3 Appendix: Creating a secondary annuity market Response to questions from Association of Consulting Actuaries (ACA) (Chapter 3) A.2 The government welcomes views on how it envisages the secondary annuities market working, and its proposed approach on the scope of these reforms. 1. In what circumstances do you think it would be appropriate to assign one s rights to their annuity income? Assuming the facility will be made available for individuals to assign their rights to annuity income, we envisage that assignment might be appropriate in the following circumstances : Larger levels of annuity (where expenses and costs of obtaining appropriate advice will be less disproportionate, and perhaps where access to advice is easier) although we recognise demand might be largest for people with modest annuities Where the annuity is single life only, or provides a contingent pension to a spouse at the annuitant s death (rather than to the spouse at retirement) Individuals wanting to re-profile (eg joint life to single life) It may also need to be considered whether dependant annuities in payment (as opposed to contingent annuities not yet in payment) should be allowed to be assigned in the same way. It may also be suitable for the facility to be given to split a joint life annuity, so that the member s own annuity is assigned but the contingent annuity remains with the original provider (this would also limit the issues of death notification discussed below) It may also be suitable to allow partial assignment, with the annuity provider retaining liability for part of the payments, but the remainder passed to a third party (this would again limit the issues of death notification discussed below) Although the consultation document indicates that this facility will be available only to those who purchased annuities before 6 April 2015, we understand that the scope may be extended to those who purchased annuities subsequently or in the future. Allowing later reversal of a new decision to buy an annuity might also reduce the disincentive for people to buy an annuity now. However the possible difficulties of pricing annuities in the future if they may be assigned at a subsequent stage may make it impractical to extend the facility to newer annuities. There are also certain circumstances in which it would not be appropriate to assign rights: Where means-tested benefits are involved as this may bring risks to the Exchequer unless appropriate rules are introduced to deal with the treatment of the resulting assets (see comments below) Where a contingent annuity would be paid to an unspecified spouse or other beneficiaries after the death of the annuitant, or where particular conditions apply to continued payment of income as pricing may be more complex For older or vulnerable annuitants or minors Benefits that started out within the occupational environment are discussed below, but we certainly agree that if benefits are held in the trustees name the member should not be allowed to assign the payments in this way. Any temporary annuities set up (for example to back bridging pensions)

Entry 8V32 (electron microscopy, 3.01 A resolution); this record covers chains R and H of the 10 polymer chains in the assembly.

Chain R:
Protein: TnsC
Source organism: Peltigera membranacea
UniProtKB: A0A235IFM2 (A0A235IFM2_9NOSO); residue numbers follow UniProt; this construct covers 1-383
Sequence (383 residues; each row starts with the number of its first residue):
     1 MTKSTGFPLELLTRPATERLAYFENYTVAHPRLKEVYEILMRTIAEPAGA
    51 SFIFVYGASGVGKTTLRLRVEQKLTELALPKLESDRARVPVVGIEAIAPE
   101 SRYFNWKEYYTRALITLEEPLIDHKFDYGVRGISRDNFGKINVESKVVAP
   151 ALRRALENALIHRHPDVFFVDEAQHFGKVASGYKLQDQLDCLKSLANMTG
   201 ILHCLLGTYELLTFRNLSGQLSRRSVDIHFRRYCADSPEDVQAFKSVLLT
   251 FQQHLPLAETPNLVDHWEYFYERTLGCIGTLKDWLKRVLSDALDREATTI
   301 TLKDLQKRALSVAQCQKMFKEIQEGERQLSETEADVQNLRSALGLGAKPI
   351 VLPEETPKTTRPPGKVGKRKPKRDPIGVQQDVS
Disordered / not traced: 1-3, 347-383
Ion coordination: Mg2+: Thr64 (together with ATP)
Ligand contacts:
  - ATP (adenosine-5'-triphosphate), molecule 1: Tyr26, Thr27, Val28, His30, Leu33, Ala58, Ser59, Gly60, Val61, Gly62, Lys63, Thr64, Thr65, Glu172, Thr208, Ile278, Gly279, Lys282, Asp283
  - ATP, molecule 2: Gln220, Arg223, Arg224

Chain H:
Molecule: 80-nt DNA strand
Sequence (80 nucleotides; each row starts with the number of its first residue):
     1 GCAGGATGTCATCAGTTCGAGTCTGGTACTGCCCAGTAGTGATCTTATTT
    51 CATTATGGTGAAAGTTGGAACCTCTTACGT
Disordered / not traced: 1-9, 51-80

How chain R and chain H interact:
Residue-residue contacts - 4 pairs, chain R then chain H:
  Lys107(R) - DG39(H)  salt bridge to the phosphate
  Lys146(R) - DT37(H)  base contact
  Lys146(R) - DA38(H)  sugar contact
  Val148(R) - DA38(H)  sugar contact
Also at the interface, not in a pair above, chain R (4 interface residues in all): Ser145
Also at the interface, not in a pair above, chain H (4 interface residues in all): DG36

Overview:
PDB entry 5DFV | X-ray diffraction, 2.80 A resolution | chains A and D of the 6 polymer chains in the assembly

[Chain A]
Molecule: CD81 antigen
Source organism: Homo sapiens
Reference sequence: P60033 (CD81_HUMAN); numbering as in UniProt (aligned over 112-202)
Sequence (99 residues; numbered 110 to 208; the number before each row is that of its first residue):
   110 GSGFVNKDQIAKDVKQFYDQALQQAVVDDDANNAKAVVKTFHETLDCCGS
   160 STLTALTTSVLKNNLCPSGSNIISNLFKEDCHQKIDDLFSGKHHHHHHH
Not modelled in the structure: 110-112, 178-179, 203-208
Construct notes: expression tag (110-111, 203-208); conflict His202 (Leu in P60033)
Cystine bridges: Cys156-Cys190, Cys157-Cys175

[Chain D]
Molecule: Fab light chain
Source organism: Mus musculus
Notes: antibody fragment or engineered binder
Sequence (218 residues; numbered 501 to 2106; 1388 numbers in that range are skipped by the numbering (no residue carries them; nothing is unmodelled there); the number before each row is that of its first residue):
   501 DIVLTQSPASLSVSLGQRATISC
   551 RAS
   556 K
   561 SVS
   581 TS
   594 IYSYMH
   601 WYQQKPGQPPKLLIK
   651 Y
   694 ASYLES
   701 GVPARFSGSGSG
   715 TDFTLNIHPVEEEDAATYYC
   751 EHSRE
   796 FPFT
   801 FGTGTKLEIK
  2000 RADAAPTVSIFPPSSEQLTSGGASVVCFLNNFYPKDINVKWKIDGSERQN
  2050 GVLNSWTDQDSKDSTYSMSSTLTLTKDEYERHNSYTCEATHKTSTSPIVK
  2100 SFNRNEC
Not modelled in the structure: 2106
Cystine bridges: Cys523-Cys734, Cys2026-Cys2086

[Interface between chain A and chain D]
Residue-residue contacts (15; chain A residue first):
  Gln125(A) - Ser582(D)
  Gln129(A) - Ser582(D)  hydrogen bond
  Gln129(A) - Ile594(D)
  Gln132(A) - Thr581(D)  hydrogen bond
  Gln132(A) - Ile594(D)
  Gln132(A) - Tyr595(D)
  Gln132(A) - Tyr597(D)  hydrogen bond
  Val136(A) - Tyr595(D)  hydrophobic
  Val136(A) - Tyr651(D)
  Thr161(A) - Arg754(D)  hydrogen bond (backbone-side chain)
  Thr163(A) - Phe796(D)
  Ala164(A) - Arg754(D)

4 2. Do you agree with the government s proposed approach of allowing a wide range of corporate entities to purchase annuity income in order to allow a wide market to develop, whilst restricting retail investment due to the complexity of the product? What entities should be permitted and not permitted to purchase annuity income and why? We do agree that a wide range of entities should be allowed to purchase annuities. However in relation to the second question it is crucial that in order to protect the public, the types of entities allowed to purchase annuity income should be limited. In particular only authorised firms should be allowed to participate. This will also mitigate against money laundering risks. 3. Do you agree that the government should not allow annuity holders to access the value of their annuity by agreeing to terminate their annuity contract with their existing annuity provider ( buy back )? If you think buy back should be permitted, how should the risks set out in Chapter 2 be managed? We believe the existing provider should be allowed to purchase the annuity income. We note that buy back would bring risks - both in terms of consumer protection (if consumers do not shop around) and the impact on annuity providers' investments (if the providers came under significant public pressure to buy back), but the consumer protection risk will apply regardless of who purchases the annuity income, and the investment risk may be managed if there is no compulsion for the annuity provider to buy back the income. There are other complications: if the annuity business has been reassured and is bought back by the original insurer it is not clear what would happen to the reinsurance arrangement; and the potential impact on the Matching Adjustment also needs to be considered. And insurers would be subject to selection risk from annuitants who are in poor health but who had the annuity initially priced on a pooled basis. However we do not agree that the disadvantages noted in the consultation document outweigh the advantages. The transactional relationship that annuity providers already have with their annuity holders is a distinct practical advantage, and the rules on the taxation of their own income might mean that the providers are better placed to use this facility than third party purchasers. A key advantage of the buy-back facility is expected to be better pricing for the annuitant (which would seem to cut across the policy intention if excluded) Note that (depending on the scope of the assignment facility, for example whether it is to apply to new annuities) there is a risk that defined benefit schemes wishing to manage their liabilities could encourage members to buy out benefits (in their own names) in order to access the assignment facility, and allowing the existing provider to buy back would make this easier. Assuming this is not policy intention, safeguards against this should be considered. 4. Do you agree that the solution to the death notification issue is best resolved by market participants? Is there more the government should be doing to help address this issue? The solutions proposed in paragraph 2.21 all have disadvantages. We doubt that sufficient and clear instructions would be given to executors at the point of annuity assignment (there may not be existing executor arrangements or the instruction may have been forgotten by the time an executor is appointed). A maximum age approach may still not solve the problem and reduces the facility to assign income (although in general it may reduce some of the underwriting uncertainty). The nominal payment approach will incur additional costs which may be disproportionate to the level of continued payment. We believe that there should be a nationwide register online this would have advantages not just for those who buy and sell annuity income but in many other situations where payments may be continuing because death has not been notified in a timely manner.